What If There Was No Moon
Earth's Bright Neighbor
Children ages 8 to 13 select from a variety of fruits to construct a scale model of the Moon, Earth, and Sun. After determining the correct sizes and distances for their models, they remove the Moon. They consider what it would be like if the nearby Moon were no longer reflecting the Sun's light in the nighttime or daytime sky. Allow 30 minutes for this activity.
Loony Lunar Phases
Children ages 8 to 11 discover the Moon's influence on our culture through this 30-minute, light-hearted investigation of lunar phases. The children hear a story, song, or (silly or serious) poem that celebrates the Moon's different phases. They recreate the shapes of the lunar phases using the frosting from Oreo® cookies, and then they place them in correct order to reveal the repeating pattern. As they eat the cookies, they consider how our culture would differ without the Moon changing shape in the sky over time. They use words inspired by the Moon to either complete a crossword puzzle or write a short poem.
Lunar Phases: A Dance under the Sun
Children ages 10 to 13 perform the lunar phases outdoors, using a Styrofoam ball, sunlight, and the motions of their bodies to model the Moon's phases. Intermediate children (ages 10 to 11) note the names of the phases by singing Phrases for Phases, which is sung to the tune of The Ants Go Marching. Older children (12 to 13) predict future Moon phases. Allow 20-30 minutes for this activity.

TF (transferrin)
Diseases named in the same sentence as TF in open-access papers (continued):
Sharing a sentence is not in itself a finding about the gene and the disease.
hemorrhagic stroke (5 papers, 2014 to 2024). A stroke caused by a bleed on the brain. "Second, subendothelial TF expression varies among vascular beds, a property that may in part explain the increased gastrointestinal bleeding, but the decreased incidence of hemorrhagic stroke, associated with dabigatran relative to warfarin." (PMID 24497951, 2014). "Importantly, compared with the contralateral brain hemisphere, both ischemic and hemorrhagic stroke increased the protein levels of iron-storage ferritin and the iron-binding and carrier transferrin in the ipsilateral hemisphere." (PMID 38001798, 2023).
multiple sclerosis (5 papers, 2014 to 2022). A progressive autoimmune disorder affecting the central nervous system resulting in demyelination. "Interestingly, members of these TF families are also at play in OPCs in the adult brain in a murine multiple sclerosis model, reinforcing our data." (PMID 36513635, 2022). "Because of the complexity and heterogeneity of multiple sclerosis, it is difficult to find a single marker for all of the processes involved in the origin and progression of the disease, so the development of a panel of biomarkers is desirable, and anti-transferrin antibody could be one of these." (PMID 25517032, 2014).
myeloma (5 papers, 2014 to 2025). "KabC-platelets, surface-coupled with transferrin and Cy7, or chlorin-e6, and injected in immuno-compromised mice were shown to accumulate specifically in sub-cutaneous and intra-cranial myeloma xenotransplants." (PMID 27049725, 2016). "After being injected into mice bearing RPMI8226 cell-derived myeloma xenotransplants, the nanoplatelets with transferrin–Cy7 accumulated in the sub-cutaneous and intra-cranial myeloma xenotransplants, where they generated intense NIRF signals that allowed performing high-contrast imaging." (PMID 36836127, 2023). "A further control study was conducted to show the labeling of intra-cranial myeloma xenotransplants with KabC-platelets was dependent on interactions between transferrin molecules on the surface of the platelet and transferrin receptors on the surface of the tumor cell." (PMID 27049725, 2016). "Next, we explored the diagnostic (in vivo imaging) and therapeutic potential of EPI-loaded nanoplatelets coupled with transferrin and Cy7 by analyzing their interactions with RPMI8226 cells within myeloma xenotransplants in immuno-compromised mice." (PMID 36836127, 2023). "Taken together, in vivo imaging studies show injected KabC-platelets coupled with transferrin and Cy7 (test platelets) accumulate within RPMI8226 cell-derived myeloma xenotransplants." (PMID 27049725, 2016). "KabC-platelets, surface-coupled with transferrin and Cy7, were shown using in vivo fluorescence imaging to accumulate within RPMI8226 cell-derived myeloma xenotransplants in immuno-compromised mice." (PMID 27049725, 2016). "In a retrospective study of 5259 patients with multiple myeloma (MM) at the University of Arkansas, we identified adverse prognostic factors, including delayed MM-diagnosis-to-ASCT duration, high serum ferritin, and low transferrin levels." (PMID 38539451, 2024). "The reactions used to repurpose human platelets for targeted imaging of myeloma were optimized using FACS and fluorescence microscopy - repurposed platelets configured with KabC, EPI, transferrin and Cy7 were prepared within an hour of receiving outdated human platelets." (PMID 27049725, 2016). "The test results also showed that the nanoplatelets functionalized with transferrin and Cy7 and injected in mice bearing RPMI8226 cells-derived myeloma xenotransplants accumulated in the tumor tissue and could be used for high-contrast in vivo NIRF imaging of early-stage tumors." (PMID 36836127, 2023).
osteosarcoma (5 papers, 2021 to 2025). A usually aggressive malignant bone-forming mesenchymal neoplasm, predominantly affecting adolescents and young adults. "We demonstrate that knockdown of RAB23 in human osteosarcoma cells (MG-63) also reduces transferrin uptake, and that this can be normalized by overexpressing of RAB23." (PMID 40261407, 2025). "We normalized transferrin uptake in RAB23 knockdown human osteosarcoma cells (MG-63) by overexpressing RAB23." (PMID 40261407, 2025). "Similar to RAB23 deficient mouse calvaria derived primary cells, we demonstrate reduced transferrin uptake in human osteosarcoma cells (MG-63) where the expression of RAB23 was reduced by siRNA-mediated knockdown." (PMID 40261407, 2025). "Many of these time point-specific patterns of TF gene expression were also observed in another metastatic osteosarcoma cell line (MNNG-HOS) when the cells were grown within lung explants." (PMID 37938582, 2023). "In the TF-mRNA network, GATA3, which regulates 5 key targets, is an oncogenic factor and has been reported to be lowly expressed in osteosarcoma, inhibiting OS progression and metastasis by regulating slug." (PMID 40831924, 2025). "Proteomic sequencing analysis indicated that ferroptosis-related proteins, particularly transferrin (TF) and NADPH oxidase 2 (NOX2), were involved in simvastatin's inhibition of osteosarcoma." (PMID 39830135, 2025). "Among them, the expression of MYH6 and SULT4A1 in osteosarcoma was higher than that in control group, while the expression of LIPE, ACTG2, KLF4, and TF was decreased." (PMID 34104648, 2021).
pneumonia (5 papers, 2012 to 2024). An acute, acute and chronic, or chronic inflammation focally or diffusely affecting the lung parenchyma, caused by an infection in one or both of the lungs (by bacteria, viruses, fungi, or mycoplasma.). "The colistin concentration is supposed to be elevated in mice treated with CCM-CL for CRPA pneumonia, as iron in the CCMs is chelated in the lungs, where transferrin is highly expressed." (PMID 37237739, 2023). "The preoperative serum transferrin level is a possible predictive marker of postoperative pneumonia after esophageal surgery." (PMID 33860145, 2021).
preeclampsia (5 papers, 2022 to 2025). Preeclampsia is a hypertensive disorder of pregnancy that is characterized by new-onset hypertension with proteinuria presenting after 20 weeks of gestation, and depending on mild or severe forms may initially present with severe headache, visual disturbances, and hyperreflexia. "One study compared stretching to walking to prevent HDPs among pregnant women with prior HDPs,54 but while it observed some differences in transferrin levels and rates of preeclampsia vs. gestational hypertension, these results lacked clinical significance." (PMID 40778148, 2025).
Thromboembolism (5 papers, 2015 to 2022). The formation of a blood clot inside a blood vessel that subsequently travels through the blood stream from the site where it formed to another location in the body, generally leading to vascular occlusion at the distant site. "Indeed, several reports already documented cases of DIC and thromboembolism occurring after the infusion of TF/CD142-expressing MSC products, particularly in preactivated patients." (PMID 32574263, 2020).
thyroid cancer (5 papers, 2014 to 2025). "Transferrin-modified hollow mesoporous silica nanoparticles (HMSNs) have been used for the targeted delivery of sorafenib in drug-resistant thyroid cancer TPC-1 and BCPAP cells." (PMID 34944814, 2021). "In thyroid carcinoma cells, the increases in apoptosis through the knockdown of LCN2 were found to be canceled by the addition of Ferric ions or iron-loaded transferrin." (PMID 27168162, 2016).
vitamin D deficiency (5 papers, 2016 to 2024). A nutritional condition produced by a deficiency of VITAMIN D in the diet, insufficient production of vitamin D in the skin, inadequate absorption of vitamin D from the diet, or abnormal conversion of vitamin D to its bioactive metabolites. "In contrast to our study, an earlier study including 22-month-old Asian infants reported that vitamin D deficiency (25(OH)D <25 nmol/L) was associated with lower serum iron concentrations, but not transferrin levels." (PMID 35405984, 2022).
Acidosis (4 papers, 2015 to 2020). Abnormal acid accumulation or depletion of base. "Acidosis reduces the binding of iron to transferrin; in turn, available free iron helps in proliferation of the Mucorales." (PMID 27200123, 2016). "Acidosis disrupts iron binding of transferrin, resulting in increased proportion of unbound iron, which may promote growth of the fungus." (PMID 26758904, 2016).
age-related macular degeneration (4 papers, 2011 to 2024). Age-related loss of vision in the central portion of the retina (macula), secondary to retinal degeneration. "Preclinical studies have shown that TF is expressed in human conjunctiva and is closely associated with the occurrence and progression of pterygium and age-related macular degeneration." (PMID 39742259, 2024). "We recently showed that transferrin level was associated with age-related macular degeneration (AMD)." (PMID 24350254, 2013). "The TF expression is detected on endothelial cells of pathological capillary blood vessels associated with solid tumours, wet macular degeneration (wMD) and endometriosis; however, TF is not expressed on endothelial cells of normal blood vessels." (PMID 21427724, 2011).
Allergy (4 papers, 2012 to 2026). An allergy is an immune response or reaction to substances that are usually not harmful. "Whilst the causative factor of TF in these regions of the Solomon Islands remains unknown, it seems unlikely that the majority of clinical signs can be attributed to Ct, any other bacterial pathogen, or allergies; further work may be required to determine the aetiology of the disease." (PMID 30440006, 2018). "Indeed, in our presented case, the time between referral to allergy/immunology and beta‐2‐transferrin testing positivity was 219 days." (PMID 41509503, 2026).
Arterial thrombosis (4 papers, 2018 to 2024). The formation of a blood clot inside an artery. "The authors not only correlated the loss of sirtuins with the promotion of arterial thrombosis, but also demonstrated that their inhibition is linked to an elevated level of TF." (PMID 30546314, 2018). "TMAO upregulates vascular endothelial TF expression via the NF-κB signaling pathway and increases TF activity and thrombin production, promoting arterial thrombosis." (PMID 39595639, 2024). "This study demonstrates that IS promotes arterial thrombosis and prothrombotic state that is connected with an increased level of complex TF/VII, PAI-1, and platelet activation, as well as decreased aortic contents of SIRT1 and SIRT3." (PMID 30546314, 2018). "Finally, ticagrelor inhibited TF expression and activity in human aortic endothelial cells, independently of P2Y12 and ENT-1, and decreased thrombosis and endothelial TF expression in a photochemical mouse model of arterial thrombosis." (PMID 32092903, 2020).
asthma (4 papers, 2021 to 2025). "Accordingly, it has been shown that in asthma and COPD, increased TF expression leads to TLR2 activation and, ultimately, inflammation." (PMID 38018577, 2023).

Dance of the Moon and Oceans
In part A, children ages 10 to 13 discover how the Moon's gravitational pull causes the level of the ocean to rise and fall twice a day along most coastlines. Six children represent the oceans, solid Earth, Moon, and Sun and move their bodies to show the interactions of these elements. In part B, they consider what the Earth's tides might have been like if there were no Moon. They model the smaller tides that would be produced solely by the Sun. Allow 30 minutes for this activity.
August 31, 2010